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Antonio Brown Is a Must-Sell? Not So Fast.

antoniobrown

I was planning on writing this article before I saw Justin Winn’s excellent and thorough, “Antonio Brown: Death, Taxes, and Regression” but I’d like to thank Justin for crystallizing the position against Brown. Despite Brown’s high ADP in all formats, I’ve noticed an undercurrent of fantasy players who consider him an inefficient and not particularly skilled player that just happens to be in a good situation.1 My brother Pat, always one to disparage players I like, put it rather succinctly recently, telling me with an eye roll, “he’s all volume.”

I’ll get to some of the points in Justin’s article momentarily. But first, let’s start with that claim.

All Volume?

The two signs of a major volume WR: 1) a shit ton of targets 2) inefficient output implying a lack of ability. Brown was 4th in the NFL in targets last year at 166, so we know he’s got #1 covered. But was he inefficient? Here’s one way to answer that: he had more yards than A.J. Green on fewer targets.

Brown may have finished in the top five in total targets, but he finished even higher in yards, as his 1,499 were good for second in the league. What abilities allowed him to do this? Well for one, it turns out that he’s just pretty damn good at catching a football. His catch rate of 0.66 is what we’d expect of slot/possession players (Wes Welker’s was also 0.66) and for receivers with over 150 targets a catch rate that high is seriously impressive. Since 2006 a player has exceeded that performance only eight times, and three of those times that player was Welker. Among the ten receivers with over 150 targets in 2013, it was the second highest catch rate after Julian Edelman’s. With a volume player, again, you’d expect to see some sort of accompanying inefficiency, like a low yards-per-catch average (ypc). Edelman, for example, posted 10.1 ypc, good for dead last among those same receivers. Pierre Garcon, who led the NFL in targets, was ninth among them at 11.9. But with a ypc of 13.6, Brown finished fifth, ahead of Dez Bryant and Brandon Marshall.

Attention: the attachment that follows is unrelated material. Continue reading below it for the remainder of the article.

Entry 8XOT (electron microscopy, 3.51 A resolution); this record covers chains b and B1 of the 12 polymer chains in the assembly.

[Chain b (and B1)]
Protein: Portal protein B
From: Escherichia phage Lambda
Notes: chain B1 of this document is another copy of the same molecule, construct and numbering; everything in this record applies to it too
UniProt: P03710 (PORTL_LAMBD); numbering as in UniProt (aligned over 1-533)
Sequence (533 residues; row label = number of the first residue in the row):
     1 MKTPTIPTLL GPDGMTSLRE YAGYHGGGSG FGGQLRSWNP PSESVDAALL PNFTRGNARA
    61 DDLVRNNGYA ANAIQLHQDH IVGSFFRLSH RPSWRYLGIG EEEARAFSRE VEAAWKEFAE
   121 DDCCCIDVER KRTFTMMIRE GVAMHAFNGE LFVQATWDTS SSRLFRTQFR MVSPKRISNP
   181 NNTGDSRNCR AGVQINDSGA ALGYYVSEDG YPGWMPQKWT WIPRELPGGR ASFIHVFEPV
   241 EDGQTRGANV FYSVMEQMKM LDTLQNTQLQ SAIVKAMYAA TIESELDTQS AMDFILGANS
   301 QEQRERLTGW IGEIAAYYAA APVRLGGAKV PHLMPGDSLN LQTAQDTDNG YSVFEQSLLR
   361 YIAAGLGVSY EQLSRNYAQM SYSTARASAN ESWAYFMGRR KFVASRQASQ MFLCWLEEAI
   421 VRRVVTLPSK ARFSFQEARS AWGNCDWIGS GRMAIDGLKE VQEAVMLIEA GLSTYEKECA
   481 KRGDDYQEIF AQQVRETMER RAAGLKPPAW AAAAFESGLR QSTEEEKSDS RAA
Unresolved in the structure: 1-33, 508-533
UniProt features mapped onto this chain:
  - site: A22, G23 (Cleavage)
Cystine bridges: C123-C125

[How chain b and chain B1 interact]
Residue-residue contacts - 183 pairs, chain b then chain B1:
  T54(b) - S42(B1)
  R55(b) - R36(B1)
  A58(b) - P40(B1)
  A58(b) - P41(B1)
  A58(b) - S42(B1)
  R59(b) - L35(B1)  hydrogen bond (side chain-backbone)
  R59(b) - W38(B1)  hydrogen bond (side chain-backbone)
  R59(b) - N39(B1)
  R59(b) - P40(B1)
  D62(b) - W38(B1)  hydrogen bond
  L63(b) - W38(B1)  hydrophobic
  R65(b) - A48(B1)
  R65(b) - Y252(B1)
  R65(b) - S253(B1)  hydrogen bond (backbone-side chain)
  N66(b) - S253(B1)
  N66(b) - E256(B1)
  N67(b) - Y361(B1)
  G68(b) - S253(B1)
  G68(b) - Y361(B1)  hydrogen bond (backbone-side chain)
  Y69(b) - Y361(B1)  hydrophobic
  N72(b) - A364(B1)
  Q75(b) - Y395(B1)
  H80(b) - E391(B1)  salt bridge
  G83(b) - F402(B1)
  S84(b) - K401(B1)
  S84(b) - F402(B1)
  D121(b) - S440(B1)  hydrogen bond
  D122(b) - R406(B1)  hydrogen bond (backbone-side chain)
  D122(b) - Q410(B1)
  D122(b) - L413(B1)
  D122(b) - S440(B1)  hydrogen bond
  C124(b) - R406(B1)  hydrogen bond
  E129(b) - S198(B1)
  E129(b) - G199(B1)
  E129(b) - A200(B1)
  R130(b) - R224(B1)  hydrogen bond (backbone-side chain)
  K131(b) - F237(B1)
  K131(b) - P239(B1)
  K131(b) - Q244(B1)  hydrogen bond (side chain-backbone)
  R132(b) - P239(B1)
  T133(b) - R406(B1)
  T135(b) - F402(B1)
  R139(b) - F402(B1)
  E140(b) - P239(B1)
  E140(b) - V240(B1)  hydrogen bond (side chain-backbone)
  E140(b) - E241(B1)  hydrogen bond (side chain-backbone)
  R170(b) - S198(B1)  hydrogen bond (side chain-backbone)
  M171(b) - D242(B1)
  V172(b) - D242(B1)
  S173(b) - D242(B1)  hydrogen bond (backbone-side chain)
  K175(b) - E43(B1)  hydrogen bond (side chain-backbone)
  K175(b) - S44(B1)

Bottom line: this player has some legitimate skills. He wouldn’t have gotten that close to 1,500 yards otherwise.

What About Touchdowns?

Ok so let’s address the Jamarcus Russell in the room. Brown scored eight times in 2013, but most expect that number to regress, and due to his lack of size he will always be dogged by questions about his touchdown potential.

In his article, Justin pointed out Brown’s redzone conversion percentage, which is unquestionably piss poor.  But let’s take a closer look at those numbers, starting with the volume. 23 redzone targets is a lot. Among receivers it was good for 6th in the NFL, ahead of A.J. Green, Dez Bryant, Brandon Marshall, and many others that we think of as redzone threats. And he converted only one of those 23 into a touchdown. Haterade drinkers are probably nodding vigorously, saying “Exactly! He isn’t good at converting in the redzone, that’s what we don’t like about him!” And you know what? They’re mostly right. But I’m sorry: that many targets, to a player who catches an impressively high a percentage of his targets, and only one touchdown? Seems a little fluky to me. If Brown converts only three of his redzone targets this year he could go a long way towards offsetting regression in other areas.